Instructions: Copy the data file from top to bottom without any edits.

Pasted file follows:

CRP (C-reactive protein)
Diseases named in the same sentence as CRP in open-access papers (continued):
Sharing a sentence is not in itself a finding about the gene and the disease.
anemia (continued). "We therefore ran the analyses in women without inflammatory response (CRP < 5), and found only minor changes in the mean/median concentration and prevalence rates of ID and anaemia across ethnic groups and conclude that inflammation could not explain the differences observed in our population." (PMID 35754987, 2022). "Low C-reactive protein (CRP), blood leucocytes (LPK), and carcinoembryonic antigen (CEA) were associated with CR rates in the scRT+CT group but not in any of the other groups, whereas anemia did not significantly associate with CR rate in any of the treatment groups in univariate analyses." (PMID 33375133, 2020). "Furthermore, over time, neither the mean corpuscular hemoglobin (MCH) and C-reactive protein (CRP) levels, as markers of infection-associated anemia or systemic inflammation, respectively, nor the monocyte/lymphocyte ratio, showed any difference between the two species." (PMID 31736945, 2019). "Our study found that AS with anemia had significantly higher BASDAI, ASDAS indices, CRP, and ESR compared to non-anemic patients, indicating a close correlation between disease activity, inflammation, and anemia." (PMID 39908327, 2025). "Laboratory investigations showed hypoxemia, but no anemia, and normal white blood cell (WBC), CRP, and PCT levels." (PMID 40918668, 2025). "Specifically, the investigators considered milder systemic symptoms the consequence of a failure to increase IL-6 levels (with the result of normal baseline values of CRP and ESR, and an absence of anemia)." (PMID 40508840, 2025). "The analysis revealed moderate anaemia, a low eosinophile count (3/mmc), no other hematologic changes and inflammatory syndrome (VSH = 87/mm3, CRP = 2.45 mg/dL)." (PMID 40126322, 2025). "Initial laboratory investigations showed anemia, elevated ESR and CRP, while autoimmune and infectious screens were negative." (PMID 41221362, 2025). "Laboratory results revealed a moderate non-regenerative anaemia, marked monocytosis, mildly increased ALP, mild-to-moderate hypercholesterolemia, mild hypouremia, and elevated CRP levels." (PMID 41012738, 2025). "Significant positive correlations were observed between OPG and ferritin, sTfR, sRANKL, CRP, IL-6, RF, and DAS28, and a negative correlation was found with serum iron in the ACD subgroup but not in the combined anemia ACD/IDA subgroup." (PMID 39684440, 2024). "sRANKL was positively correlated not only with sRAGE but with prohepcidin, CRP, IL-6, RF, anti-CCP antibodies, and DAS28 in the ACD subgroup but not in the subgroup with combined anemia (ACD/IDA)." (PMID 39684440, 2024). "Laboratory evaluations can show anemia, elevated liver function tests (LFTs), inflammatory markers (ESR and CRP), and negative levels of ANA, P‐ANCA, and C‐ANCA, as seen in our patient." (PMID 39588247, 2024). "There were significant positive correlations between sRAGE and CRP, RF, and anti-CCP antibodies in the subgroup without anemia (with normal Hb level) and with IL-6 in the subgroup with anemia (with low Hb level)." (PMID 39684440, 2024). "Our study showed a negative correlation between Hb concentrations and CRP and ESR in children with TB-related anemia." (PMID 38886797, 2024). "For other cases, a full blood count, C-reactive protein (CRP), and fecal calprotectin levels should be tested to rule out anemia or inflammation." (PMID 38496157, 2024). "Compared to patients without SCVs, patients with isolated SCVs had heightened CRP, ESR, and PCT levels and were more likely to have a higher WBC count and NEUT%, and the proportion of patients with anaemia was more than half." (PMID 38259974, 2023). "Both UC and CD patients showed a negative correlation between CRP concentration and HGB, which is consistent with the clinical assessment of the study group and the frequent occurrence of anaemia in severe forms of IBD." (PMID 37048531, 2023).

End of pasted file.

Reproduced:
CRP (C-reactive protein)
Diseases named in the same sentence as CRP in open-access papers (continued):
Sharing a sentence is not in itself a finding about the gene and the disease.
anemia (continued). "We therefore ran the analyses in women without inflammatory response (CRP < 5), and found only minor changes in the mean/median concentration and prevalence rates of ID and anaemia across ethnic groups and conclude that inflammation could not explain the differences observed in our population." (PMID 35754987, 2022). "Low C-reactive protein (CRP), blood leucocytes (LPK), and carcinoembryonic antigen (CEA) were associated with CR rates in the scRT+CT group but not in any of the other groups, whereas anemia did not significantly associate with CR rate in any of the treatment groups in univariate analyses." (PMID 33375133, 2020). "Furthermore, over time, neither the mean corpuscular hemoglobin (MCH) and C-reactive protein (CRP) levels, as markers of infection-associated anemia or systemic inflammation, respectively, nor the monocyte/lymphocyte ratio, showed any difference between the two species." (PMID 31736945, 2019). "Our study found that AS with anemia had significantly higher BASDAI, ASDAS indices, CRP, and ESR compared to non-anemic patients, indicating a close correlation between disease activity, inflammation, and anemia." (PMID 39908327, 2025). "Laboratory investigations showed hypoxemia, but no anemia, and normal white blood cell (WBC), CRP, and PCT levels." (PMID 40918668, 2025). "Specifically, the investigators considered milder systemic symptoms the consequence of a failure to increase IL-6 levels (with the result of normal baseline values of CRP and ESR, and an absence of anemia)." (PMID 40508840, 2025). "The analysis revealed moderate anaemia, a low eosinophile count (3/mmc), no other hematologic changes and inflammatory syndrome (VSH = 87/mm3, CRP = 2.45 mg/dL)." (PMID 40126322, 2025). "Initial laboratory investigations showed anemia, elevated ESR and CRP, while autoimmune and infectious screens were negative." (PMID 41221362, 2025). "Laboratory results revealed a moderate non-regenerative anaemia, marked monocytosis, mildly increased ALP, mild-to-moderate hypercholesterolemia, mild hypouremia, and elevated CRP levels." (PMID 41012738, 2025). "Significant positive correlations were observed between OPG and ferritin, sTfR, sRANKL, CRP, IL-6, RF, and DAS28, and a negative correlation was found with serum iron in the ACD subgroup but not in the combined anemia ACD/IDA subgroup." (PMID 39684440, 2024). "sRANKL was positively correlated not only with sRAGE but with prohepcidin, CRP, IL-6, RF, anti-CCP antibodies, and DAS28 in the ACD subgroup but not in the subgroup with combined anemia (ACD/IDA)." (PMID 39684440, 2024). "Laboratory evaluations can show anemia, elevated liver function tests (LFTs), inflammatory markers (ESR and CRP), and negative levels of ANA, P‐ANCA, and C‐ANCA, as seen in our patient." (PMID 39588247, 2024). "There were significant positive correlations between sRAGE and CRP, RF, and anti-CCP antibodies in the subgroup without anemia (with normal Hb level) and with IL-6 in the subgroup with anemia (with low Hb level)." (PMID 39684440, 2024). "Our study showed a negative correlation between Hb concentrations and CRP and ESR in children with TB-related anemia." (PMID 38886797, 2024). "For other cases, a full blood count, C-reactive protein (CRP), and fecal calprotectin levels should be tested to rule out anemia or inflammation." (PMID 38496157, 2024). "Compared to patients without SCVs, patients with isolated SCVs had heightened CRP, ESR, and PCT levels and were more likely to have a higher WBC count and NEUT%, and the proportion of patients with anaemia was more than half." (PMID 38259974, 2023). "Both UC and CD patients showed a negative correlation between CRP concentration and HGB, which is consistent with the clinical assessment of the study group and the frequent occurrence of anaemia in severe forms of IBD." (PMID 37048531, 2023).